Born and raised in Milan, Abbado studied with Hans Swarowsky in Vienna. He made his La Scala debut in 1960 and was the house’s music director from 1968 to 1986. He headed the Vienna State Opera (1986-91), London Symphony Orchestra (1979-87) and succeeded Karajan at the helm of the Berlin Philharmonic (1989-2002). He founded the European Union Youth Orchestra, Gustav Mahler Jugendorchester and re-established the Lucerne Festival Orchestra, and is closely associated with the Chamber Orchestra of Europe.
Abbado: a tribute by Douglas Boyd
'I think that what makes Claudio a great artist is his humanity, his extraordinary ability to change the sounds of the orchestra just with a gesture, and an incredible focus on the concert. In other words, the rehearsal is just a process and everything – all the energy – goes into the concert itself.
'At their best, his performances can be life-changing. In addition, he’s always got the big picture in view – the large concept and landscape of a piece – in a way that is quite unique to him. In my youth orchestra days, Mahler symphonies with him were quite extraordinary. But I think that another important aspect about Claudio in terms of repertoire is that he continues to grow and develop, which is the sign of a great artist.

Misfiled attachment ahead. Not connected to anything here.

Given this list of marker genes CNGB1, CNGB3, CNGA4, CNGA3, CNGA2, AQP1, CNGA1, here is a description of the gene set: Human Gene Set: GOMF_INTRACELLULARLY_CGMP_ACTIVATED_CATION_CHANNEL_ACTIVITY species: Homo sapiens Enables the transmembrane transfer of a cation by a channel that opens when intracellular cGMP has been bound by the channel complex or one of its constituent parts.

'If you listen, for example, to his Beethoven and Mozart recordings today compared to his Beethoven and Mozart of 30 years ago, there is an unbelievable transformation and a continuing growth, which comes through a mix of his fascination with performance practices that have emerged in the past 30 years and his own fantasy and imagination.'
'Interviewing Abbado' (Gramophone, August 2010) by Geoffrey Norris
Abbado: 10 Great Recordings with 10 different Orchestras by James McCarthy